I had not considered blogging on the college visits today, but I may offer a few words at this time.
My family lived in Kansas City from 2002 to 2008, and we’ve gotten good care for our daughter’s heart condition there. When we returned to Iowa four years ago, we declined to find a new cardiologist in state. We return for twice-a-year checkups at Children’s Mercy Hospital, a very good place.
I appreciate the offer of prayers. I would never decline them. But for the twelfth year in a row since we adopted her, the report was full of positives. She had been complaining of some pain in her sternum, but it seems that is just irritated bone/scar tissue perhaps bothered by her lifting weights at the high school. A small thing to watch, but no major worries.
The young miss is only a sophomore in high school, but is beginning to form some ideas about going to college and what to study there. Since we were burning a school absence anyway, I suggested we make something of it and try a few test visits in the neighborhood. After getting the great medical report from the doc, we lunched, then scooted to UMKC for a two-hour visit. We spent about fifteen minutes with a graduate student/counselor, then a student took the three of us on a campus tour. Things sure have changed since my college days. Fridges, microwave ovens, and cable tv hook-ups in dorm rooms. Restaurants and groceries in basements. Lots of ways to recreate: athletic center, theatre, concerts, spectator sports. Lots of help for students: counselors, tutors, peers, grad students, and even a writing center where other students will review a paper and give pointers to make it better. UMKC is a big school–close to 20,000 students. Not quite as big as Iowa State, where we live. But big enough.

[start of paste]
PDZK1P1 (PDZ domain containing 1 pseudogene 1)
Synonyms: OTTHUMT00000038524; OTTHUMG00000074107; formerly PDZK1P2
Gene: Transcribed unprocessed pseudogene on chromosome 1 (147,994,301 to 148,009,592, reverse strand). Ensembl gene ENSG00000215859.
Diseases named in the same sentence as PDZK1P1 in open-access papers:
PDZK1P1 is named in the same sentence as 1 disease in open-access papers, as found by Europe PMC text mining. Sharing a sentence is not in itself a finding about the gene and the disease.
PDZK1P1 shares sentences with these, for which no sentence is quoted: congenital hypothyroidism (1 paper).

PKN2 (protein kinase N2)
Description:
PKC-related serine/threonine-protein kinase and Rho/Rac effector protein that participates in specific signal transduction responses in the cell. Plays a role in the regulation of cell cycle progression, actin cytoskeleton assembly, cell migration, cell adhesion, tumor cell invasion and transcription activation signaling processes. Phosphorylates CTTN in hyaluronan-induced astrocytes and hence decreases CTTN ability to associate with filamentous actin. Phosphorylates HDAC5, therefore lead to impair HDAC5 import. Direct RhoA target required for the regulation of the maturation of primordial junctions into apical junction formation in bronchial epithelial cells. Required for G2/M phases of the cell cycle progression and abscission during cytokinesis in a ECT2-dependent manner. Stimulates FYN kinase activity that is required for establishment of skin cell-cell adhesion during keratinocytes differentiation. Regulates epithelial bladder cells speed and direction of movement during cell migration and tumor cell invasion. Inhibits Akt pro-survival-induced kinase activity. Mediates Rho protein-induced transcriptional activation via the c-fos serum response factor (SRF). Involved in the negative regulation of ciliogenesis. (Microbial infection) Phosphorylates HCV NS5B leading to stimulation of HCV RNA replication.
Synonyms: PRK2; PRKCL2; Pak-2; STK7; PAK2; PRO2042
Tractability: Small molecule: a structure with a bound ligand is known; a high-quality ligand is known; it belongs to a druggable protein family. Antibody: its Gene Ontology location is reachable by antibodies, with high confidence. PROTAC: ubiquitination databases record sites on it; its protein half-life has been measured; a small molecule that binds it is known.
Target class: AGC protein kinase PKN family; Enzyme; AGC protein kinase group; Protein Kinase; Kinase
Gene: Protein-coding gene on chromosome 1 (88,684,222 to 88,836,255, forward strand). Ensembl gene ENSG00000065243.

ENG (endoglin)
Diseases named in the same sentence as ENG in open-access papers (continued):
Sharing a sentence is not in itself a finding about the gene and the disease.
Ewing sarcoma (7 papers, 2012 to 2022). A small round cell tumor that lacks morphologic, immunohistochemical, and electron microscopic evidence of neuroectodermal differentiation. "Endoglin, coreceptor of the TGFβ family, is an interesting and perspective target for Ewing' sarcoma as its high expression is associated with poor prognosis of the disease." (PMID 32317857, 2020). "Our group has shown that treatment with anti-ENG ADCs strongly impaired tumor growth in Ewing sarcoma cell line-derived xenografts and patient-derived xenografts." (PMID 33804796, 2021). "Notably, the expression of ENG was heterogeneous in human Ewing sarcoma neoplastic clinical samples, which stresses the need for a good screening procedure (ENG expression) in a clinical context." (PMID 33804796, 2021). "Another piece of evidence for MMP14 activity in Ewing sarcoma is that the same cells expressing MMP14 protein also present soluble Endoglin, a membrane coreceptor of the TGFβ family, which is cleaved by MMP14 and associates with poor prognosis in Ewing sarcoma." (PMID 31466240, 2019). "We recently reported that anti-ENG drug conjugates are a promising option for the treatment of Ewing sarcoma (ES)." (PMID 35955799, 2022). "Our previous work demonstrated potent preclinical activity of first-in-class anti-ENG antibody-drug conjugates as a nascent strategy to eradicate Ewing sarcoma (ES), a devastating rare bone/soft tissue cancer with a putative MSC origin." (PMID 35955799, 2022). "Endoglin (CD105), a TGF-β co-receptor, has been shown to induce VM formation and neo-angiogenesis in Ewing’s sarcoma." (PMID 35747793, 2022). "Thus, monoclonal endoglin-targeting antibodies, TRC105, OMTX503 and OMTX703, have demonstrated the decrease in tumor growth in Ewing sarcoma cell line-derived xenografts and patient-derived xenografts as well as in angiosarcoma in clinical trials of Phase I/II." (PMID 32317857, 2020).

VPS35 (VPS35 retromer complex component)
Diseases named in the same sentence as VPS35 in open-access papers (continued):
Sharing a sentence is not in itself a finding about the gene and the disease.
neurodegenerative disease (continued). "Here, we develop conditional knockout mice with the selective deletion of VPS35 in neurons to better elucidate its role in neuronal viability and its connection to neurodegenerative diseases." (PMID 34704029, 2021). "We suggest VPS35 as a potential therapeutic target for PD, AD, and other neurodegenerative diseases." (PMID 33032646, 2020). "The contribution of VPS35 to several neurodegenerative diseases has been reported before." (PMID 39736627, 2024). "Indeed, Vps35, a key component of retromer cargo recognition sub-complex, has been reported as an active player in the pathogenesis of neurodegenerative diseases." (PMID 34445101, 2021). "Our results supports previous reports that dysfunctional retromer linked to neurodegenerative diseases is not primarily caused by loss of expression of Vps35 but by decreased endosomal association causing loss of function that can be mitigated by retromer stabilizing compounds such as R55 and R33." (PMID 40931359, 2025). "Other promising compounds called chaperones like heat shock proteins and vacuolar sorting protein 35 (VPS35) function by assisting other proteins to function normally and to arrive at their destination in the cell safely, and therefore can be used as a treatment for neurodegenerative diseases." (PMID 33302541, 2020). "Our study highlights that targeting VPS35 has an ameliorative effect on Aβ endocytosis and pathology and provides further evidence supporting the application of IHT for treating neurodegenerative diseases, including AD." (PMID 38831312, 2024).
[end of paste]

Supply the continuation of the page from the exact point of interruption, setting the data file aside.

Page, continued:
By 3pm, we made it to Rockhurst University, a private Jesuit school not far from our first visit. Many of the same amenities though with only one-seventh the student body size of UMKC. I don’t think the young miss suspected she was getting hoodwinked to visit a Catholic school. But I thought the atmosphere and culture of a smaller university would give her some perspective on the possibilities. I liked the subtle presence of the Jesuit style, the emphasis on service and leadership, and the sense of a tight-knit family of a smaller school.
At dinner, she wasn’t very talkative about either school. When the teenager doesn’t want to talk, there’s not much point in pressing the matter. About the only thing she “knows” for sure is that she doesn’t want to go to college in the same town as the parents’ home. I can accept that. In almost three years I’ll have to let go for real. We’ll see how ol’ dad does then.
It might be we were premature on college visiting today. I have a sixteen-year-old daughter who thinks she is more mature than she really is. It could be that she’s not quite ready to think of herself as anything other than a high school student in a small Iowa city. Maybe we’ll restart in earnest next year. Unless she’s been bitten by the bug and wants to go road tripping again. There’s no way I would think I was an expert in young female behavior, so I have no idea of the impact of today’s visits.
Back to regular blogging tomorrow.